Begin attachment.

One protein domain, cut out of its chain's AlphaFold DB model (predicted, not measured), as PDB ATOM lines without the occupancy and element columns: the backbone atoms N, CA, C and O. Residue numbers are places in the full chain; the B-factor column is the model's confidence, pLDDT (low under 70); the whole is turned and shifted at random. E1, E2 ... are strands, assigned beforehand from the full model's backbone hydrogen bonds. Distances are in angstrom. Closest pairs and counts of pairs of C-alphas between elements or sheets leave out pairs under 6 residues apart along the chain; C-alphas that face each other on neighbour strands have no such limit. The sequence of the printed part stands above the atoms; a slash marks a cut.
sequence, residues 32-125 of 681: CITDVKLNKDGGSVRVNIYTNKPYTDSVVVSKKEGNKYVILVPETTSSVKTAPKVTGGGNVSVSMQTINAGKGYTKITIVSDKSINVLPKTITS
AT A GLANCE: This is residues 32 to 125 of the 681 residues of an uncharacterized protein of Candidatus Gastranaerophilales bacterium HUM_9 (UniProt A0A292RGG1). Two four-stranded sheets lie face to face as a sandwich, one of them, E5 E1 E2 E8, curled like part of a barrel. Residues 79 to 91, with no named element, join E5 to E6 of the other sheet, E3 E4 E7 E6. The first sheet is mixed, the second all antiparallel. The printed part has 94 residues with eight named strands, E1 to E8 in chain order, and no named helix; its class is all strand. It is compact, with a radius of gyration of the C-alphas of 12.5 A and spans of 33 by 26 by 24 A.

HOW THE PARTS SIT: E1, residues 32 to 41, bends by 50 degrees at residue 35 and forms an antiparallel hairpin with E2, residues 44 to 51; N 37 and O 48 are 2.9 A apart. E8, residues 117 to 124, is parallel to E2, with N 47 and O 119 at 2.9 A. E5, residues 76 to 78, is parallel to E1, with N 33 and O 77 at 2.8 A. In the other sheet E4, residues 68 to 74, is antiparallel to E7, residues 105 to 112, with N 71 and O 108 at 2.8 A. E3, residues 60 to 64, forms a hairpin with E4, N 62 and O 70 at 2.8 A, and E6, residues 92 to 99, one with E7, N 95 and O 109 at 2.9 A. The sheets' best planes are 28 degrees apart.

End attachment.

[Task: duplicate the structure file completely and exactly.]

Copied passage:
One protein domain, cut out of its chain's AlphaFold DB model (predicted, not measured), as PDB ATOM lines without the occupancy and element columns: the backbone atoms N, CA, C and O. Residue numbers are places in the full chain; the B-factor column is the model's confidence, pLDDT (low under 70); the whole is turned and shifted at random. E1, E2 ... are strands, assigned beforehand from the full model's backbone hydrogen bonds. Distances are in angstrom. Closest pairs and counts of pairs of C-alphas between elements or sheets leave out pairs under 6 residues apart along the chain; C-alphas that face each other on neighbour strands have no such limit. The sequence of the printed part stands above the atoms; a slash marks a cut.
sequence, residues 32-125 of 681: CITDVKLNKDGGSVRVNIYTNKPYTDSVVVSKKEGNKYVILVPETTSSVKTAPKVTGGGNVSVSMQTINAGKGYTKITIVSDKSINVLPKTITS
AT A GLANCE: This is residues 32 to 125 of the 681 residues of an uncharacterized protein of Candidatus Gastranaerophilales bacterium HUM_9 (UniProt A0A292RGG1). Two four-stranded sheets lie face to face as a sandwich, one of them, E5 E1 E2 E8, curled like part of a barrel. Residues 79 to 91, with no named element, join E5 to E6 of the other sheet, E3 E4 E7 E6. The first sheet is mixed, the second all antiparallel. The printed part has 94 residues with eight named strands, E1 to E8 in chain order, and no named helix; its class is all strand. It is compact, with a radius of gyration of the C-alphas of 12.5 A and spans of 33 by 26 by 24 A.

HOW THE PARTS SIT: E1, residues 32 to 41, bends by 50 degrees at residue 35 and forms an antiparallel hairpin with E2, residues 44 to 51; N 37 and O 48 are 2.9 A apart. E8, residues 117 to 124, is parallel to E2, with N 47 and O 119 at 2.9 A. E5, residues 76 to 78, is parallel to E1, with N 33 and O 77 at 2.8 A. In the other sheet E4, residues 68 to 74, is antiparallel to E7, residues 105 to 112, with N 71 and O 108 at 2.8 A. E3, residues 60 to 64, forms a hairpin with E4, N 62 and O 70 at 2.8 A, and E6, residues 92 to 99, one with E7, N 95 and O 109 at 2.9 A. The sheets' best planes are 28 degrees apart.